No matter what Jim Flaherty says, as with hotel room rates or Turkish carpets, what you pay for your mortgage depends a lot on your willingness to shop around and haggle.
Despite the federal Finance Minister’s intervention this week, which led Manulife Bank to withdraw its offer of a five-year 2.89-per-cent fixed rate, borrowers can still easily find better deals, either through mortgage brokers or by bargaining with their banks.
“Posted rates are rates that are advertised typically by banks as their standard rates. But obviously there’s a lot of room for negotiations with the bank. Many are offering rates well below their posted rates,” said Ron Butler, a spokesman for Mississauga-based Butler Mortgage Inc.
Mr. Butler’s brokerage for example is offering a 2.77-per-cent fixed rate for five-year mortgages.
He said he agreed with Mr. Flaherty’s desire to limit household debt and prevent property values from spinning out of control. But he predicted that the Minister’s efforts will have “limited impact.”
Part of the problem stems from Ottawa’s tighter mortgage insurance rules, which has reduced the size of the market and made it more competitive, said Anne-Marie Desmarais, a mortgage broker with Réseau hypothèque in Montreal.
“There’s a rate war that’s directly linked to the latest mortgage guidelines,” she said.
Mr. Flaherty last year reduced the maximum amortization period to 25 years from 30 years. Also, the maximum amount of equity homeowners can take out of their homes in a refinancing was reduced to 80 per cent from 85 per cent.
Before getting his officials to contact Manulife on Monday, Mr. Flaherty had also unsuccessfully complained two weeks ago about Bank of Montreal cutting its rate to 2.99 per cent.
“My concern, for a number of years with very low interest rates, is to ensure that people can afford their mortgages when interest rates go up,” Mr. Flaherty said Wednesday, on the eve of the federal budget.
The Minister’s interventions raised grumbles in the chartered banking community, especially since others lenders, such as credit unions, are not federally regulated.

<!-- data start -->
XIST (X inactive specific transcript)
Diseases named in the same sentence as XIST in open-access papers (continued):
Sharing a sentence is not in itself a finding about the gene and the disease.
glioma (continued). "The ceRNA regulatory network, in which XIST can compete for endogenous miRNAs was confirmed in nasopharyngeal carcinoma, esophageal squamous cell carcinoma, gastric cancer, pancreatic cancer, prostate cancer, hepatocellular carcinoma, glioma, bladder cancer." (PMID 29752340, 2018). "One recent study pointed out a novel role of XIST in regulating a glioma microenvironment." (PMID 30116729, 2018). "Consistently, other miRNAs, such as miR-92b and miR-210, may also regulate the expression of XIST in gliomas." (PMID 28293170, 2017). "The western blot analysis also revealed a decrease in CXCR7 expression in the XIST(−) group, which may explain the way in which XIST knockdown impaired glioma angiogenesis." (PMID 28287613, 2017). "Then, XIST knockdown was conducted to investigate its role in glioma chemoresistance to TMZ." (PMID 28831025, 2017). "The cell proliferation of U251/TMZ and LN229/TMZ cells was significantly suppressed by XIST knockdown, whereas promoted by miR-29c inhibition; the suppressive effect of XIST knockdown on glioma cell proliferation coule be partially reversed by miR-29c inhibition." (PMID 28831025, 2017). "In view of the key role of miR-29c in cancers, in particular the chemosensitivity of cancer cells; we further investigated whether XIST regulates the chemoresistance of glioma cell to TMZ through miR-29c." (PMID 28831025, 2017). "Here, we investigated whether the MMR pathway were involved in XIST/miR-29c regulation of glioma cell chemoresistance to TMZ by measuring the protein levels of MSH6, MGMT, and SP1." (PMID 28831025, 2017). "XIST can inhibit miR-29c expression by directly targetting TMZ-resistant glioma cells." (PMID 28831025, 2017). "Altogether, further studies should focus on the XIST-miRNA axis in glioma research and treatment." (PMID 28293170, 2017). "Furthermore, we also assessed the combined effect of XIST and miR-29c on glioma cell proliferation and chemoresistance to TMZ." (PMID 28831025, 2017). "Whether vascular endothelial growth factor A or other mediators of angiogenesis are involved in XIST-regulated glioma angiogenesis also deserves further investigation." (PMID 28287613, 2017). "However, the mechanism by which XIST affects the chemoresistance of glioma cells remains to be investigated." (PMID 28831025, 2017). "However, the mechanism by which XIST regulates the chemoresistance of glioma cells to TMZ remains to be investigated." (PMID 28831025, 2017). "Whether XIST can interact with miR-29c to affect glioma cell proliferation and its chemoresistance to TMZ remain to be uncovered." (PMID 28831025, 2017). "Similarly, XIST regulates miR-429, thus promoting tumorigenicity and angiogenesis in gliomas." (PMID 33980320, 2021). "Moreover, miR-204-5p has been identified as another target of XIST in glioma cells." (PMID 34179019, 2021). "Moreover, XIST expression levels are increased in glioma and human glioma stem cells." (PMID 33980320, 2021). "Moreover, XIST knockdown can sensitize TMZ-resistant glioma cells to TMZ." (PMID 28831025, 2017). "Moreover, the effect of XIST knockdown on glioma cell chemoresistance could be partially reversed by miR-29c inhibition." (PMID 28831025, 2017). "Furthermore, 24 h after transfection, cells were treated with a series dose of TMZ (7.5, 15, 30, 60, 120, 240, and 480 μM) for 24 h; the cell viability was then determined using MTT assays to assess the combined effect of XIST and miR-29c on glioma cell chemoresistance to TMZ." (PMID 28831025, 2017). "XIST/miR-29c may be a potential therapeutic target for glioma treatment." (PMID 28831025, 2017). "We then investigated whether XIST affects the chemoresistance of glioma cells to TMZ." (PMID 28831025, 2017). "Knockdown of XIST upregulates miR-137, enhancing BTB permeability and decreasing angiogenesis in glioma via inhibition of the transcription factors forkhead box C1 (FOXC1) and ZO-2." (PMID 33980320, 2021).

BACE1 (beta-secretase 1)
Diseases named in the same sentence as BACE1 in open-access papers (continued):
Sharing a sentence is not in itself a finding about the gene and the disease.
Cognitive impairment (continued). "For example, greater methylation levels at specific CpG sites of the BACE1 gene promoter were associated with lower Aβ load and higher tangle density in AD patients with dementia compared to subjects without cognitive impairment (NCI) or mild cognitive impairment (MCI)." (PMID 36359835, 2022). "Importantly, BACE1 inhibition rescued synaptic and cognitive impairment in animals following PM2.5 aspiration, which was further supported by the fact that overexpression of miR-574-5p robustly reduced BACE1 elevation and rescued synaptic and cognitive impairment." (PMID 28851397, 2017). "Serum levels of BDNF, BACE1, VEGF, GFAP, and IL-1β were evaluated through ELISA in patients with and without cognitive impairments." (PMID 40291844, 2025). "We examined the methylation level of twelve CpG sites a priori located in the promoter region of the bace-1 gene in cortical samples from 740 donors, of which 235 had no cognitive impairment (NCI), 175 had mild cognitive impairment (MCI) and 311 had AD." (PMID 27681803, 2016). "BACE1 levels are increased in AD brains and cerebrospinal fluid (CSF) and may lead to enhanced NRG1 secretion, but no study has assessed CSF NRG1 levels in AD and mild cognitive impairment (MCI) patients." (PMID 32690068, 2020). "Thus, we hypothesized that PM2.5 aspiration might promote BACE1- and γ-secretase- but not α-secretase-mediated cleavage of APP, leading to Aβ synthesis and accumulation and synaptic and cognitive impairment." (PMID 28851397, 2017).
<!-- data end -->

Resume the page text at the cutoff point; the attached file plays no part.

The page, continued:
Also, non-bank financing companies, such as First National Financial, Street Capital Financial, MCAP or Radius Financial, are huge mortgage lenders, Mr. Butler said.
Not being under federal regulations, “they are not subject to Mr. Flaherty’s phone calls,” he said.
Those non-bank lenders are not as broadly known and usually get their businesses through mortgage brokers.
Rates that are lower that those posted by banks can also be found on websites such as ratesupermarket.ca or ratehub.ca, Mr. Butler said.
He noted that Canadians who are renewing their mortgage contracts are not acquiring new debt. “Those people would hope to be able to get low rates, which they should be entitled to.”
Out of habit or comfort, many people prefer dealing with their bank. But even there, borrowers can get better deals, either if they are favoured customers or if they bargain hard.
Ms. Desmarais said some banks are willing to lose profit on a lower mortgage rate if it helps retain a customer’s patronage, then recouping money through the sale of other services such as insurance or registered retirement plans.
The Minister’s intervention has ironically undercut his attempt at keeping borrowers from rate discounts, Mr. Butler said.
“It’s the opposite of what he wanted to achieved. He’s trying to get low rates to be less publicized.
“His thought process is fair. He wants to stop household debt, he wants to slow down overheated property prices.”
There was little sympathy for Mr. Flaherty among homeowners who recently renewed their mortgages.
“Banks do not normally do any favour to customers. When they do so by reducing the interest rates, the finance minister should not throw spokes in the wheel,” said Balaji Muthukrishnan, a home owner in Markham, Ont.
“Let the bank and market decide what is right for lenders.”
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